Case report universally required by International Health Regulations
RATIONALE FOR SURVEILLANCE
Disease endemic in many countries and often has epidemic potential. Plague is transmitted to humans through flea bites or direct exposure to respiratory droplets or infected animal tissues. Surveillance of human and animal disease is important to predict and detect epidemics and to monitor control measures.
Case report universally required by International Health Regulations.
RECOMMENDED CASE DEFINITION
Disease characterized by rapid onset of fever, chills, headache, severe malaise, prostration, with
• bubonic form: extreme painful swelling of lymph nodes (buboes)
• pneumonic form: cough with blood-stained sputum, chest pain, difficult breathing
Laboratory criteria for diagnosis
Note: Both forms can progress to a septicaemic form with toxaemia: sepsis without evident buboes rarely occurs.
• Isolation of Yersinia pestis in cultures from buboes, blood, CSF or sputum or
• Passive haemagglutination (PHA) test, demonstrating an at least fourfold change in antibody titre, specific for F1 antigen of Y. pestis, as determined by the haemagglutination inhibition test (HI) in paired sera.
Suspected: A case compatible with the clinical description May or may not be supported by laboratory finding of Gram stain negative bipolar coccobaccili in clinical material (bubo aspirate, sputum, tissue, blood).
Probable: A suspected case with
• Positive direct fluorescent antibody (FA) test for Y. pestis in clinical specimen or
• Passive haemagglutination test, with antibody titre of at least 1:10, specific for the F1 antigen of Y. pestis as determined by the haemagglutination inhibition test (HI) or
• Epidemiological link with a confirmed case.
Confirmed: A suspected or probable case that is laboratory-confirmed.
RECOMMENDED TYPES OF SURVEILLANCE
In all situations: Immediate case-based reporting of suspected cases from peripheral level to intermediate and central level. Laboratory-based reporting of all confirmed cases required in all situations.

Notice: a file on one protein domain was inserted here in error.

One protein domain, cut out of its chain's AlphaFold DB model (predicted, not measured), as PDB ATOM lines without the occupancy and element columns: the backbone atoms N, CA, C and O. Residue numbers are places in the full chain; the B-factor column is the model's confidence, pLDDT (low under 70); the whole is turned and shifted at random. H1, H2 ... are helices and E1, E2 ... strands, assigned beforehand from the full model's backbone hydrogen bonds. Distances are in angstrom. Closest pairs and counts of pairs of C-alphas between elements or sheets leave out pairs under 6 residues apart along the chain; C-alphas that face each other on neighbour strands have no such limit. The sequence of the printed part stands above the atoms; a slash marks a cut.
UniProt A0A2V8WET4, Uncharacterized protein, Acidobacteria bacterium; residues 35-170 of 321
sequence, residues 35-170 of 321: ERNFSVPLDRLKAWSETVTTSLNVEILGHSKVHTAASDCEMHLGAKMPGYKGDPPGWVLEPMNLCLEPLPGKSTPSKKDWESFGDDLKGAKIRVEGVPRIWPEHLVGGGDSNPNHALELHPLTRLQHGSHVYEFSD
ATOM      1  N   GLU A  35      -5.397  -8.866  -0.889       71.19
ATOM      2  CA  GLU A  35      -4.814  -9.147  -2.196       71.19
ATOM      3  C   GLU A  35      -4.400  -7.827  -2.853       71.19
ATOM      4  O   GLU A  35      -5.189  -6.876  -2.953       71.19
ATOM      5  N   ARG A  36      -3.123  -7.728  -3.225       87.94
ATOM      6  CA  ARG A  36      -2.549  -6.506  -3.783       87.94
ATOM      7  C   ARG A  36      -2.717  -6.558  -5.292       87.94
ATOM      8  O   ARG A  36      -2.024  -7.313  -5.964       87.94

During an outbreak: Intensified surveillance: active case-finding and contact-tracing should be undertaken in order that treatment start for cases and contacts; targeting environmental measures; community education. A daily report of the number of cases and contacts as well as their treatment status and vital status must be produced. A weekly report must summarize the outbreak situation, the control measures taken, and those planned to interrupt the outbreak.
International: Mandatory reporting of all suspected and confirmed cases to WHO within 24 hours.
RECOMMENDED MINIMUM DATA ELEMENTS
Case-based data at peripheral level for investigation and reporting
• Case classification (suspected/probable/confirmed), unique identifier, name, geographical information, age, sex, clinical syndrome, history of contact with rodents, presence of flea bites, household or face-to-face contacts for previous seven days, names and geographical location of contacts
Case-based data at central and regional level
• Case classification (suspected/probable/confirmed)
• Unique identifier, age, sex, geographical area, number of contacts identified, number of contacts treated
RECOMMENDED DATA ANALYSES, PRESENTATION, REPORTS
Cases by week/month, geographical area, age, sex.
PRINCIPAL USES OF DATA FOR DECISION-MAKING
• Detect trends in sporadic and endemic disease patterns
• Identify high risk areas
• Give early warning of outbreak
• Detect clusters of cases and outbreaks
• Confirm the impact of control measures and the end of an outbreak
• Periodical surveys of rodent populations and of their fleas, and monitoring of plague activity in these populations; this alerts public health authorities to increased human plague risks, thus allowing prevention and control measures to be implemented before human cases occur
• Serological surveillance of wild carnivore and outdoor-ranging dog and cat populations is recommended in zones surrounding endemic ones
• Ports close to endemic areas should be placed under surveillance and require periodic sanitation to prevent increases in rodent populations.
Countries with endemic areas must have a risk assessment policy for every new development work that could affect local ecology (e.g., roads, dams, agriculture)
See Regional Communicable Disease contacts on section "Communicable disease contacts in Regional Offices".
Headquarters: 20 Avenue Appia, CH-1211 Geneva 27, Switzerland
Communicable Diseases Surveillance and Response (CSR)
E-mail: email@example.com / firstname.lastname@example.org
Tel: (41 22) 791 2656/2850/2111
Fax: (41 22) 791 4878/0746 attn CSR